Radiant Cooling, Sustainable Building

The Rise of Zero Net Energy Buildings

The past decade has seen a significant rise in the implementation of green building design elements in architectural trends across the world. Green building practice, with a specific focus on Zero Net Energy, is fast becoming the status quo for designers and architects involved in sustainable design projects all over the world.

Zero Net Energy (ZNE) buildings aim to produce enough renewable energy to meet their own energy demands. However, achieving ZNE is not only about sustainable energy production, but also current load reduction. In fact, a major focus of ZNE buildings is to employ energy efficient measures that drastically reduce the need for non-renewable energy resources. 

A major focus of ZNE buildings is to employ energy-efficient measures that drastically reduce the need for non-renewable energy resources

With ZNE being a relatively new concept in green building design, market trends already indicate massive investment opportunities for green design elements with a focus toward the highly promising future of ZNE buildings in the commercial sector.

While much of the movement and action around ZNE buildings has taken place in the United States, particularly through the New Building Institute, the rest of the world is catching on to the future of green building design.

With ZNE being a future-focused approach for creating the consciousness necessary to invest in green design elements, there are a few major cities across the globe currently doing exactly that to ensure the sustainable future of their infrastructure and design.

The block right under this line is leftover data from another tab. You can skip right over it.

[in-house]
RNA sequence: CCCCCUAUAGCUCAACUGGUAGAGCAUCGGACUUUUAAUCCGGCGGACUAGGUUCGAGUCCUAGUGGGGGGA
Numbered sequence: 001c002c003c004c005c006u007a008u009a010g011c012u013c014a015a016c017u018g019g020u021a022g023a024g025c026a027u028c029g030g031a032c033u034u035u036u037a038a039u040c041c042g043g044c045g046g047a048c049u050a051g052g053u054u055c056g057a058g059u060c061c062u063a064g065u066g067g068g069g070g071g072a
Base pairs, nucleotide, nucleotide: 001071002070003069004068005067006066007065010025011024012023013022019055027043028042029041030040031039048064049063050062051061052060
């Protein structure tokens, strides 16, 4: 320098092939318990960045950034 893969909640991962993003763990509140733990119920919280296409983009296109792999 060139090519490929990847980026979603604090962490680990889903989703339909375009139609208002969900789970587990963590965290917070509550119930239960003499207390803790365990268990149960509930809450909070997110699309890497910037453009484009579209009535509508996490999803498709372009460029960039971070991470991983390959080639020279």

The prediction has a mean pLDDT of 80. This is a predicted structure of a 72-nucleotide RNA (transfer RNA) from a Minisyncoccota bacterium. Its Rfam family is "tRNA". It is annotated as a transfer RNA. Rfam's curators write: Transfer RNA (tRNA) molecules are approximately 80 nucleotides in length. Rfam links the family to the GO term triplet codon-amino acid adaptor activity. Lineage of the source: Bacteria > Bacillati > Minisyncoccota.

Global cities for green building performance index

While Europe is the world leader in green building design and ZNE implementation, environmental consciousness in architecture is also fast on the rise across the rest of the globe. And with ZNE being a sustainability design concept less than a decade old, the figures above are promising for the growth potential of a global ZNE objective. In fact, some Asian cities have already set higher than average CO2 reduction targets for their buildings as part of their green design efforts. And the World Green Building Trends for 2016 indicate massive growth potential for green design implementations in the building sector all across Asia.

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As a current phenomenon, ZNE implementation is not so much about ‘zero’ energy output, but about employing green design considerations that work towards a future goal of total ZNE. It’s a realistic future, but one cannot start at zero. That’s why it has become vitally important to implement sustainable strategies in the design phase of the building’s lifecycle.

 

Radiant Cooling as Part of a ZNE Objective

 

With a ZNE objective identified and laid out as part of your building’s green design strategy, the next step will be to consider sustainable design elements that can efficiently and effectively contribute towards these goals.

HVAC accounts for up to as much as 40% of commercial energy consumption in buildings worldwide. That’s why radiant cooling has become a popular choice as a design component of ZNE buildings – it has the unique ability to balance energy consumption with the creation of renewable energy. Radiant cooling has made a massive surge into the HVAC market in a relatively short space of time and already makes up about 50% of all HVAC components in ZNE buildings across the world.

Radiant cooling as part of a ZNE objective

The figures suggest that radiant cooling solutions are already making a significant impact in contributing towards ZNE building objectives. Working towards the ZNE future, it is accepted green design practice to first employ energy-saving solutions that can greatly reduce energy usage – and then to focus on total ZNE. In this regard, radiant cooling solutions are one of the major green design components that can greatly reduce energy consumption and set things in place for designers to focus on the building’s sustainable ZNE future.

Tell us, what are your main concerns about radiant cooling?

Are you interested in using radiant cooling in a current or future project?

What are the greatest challenges you face when looking to build a sustainable green building?

 

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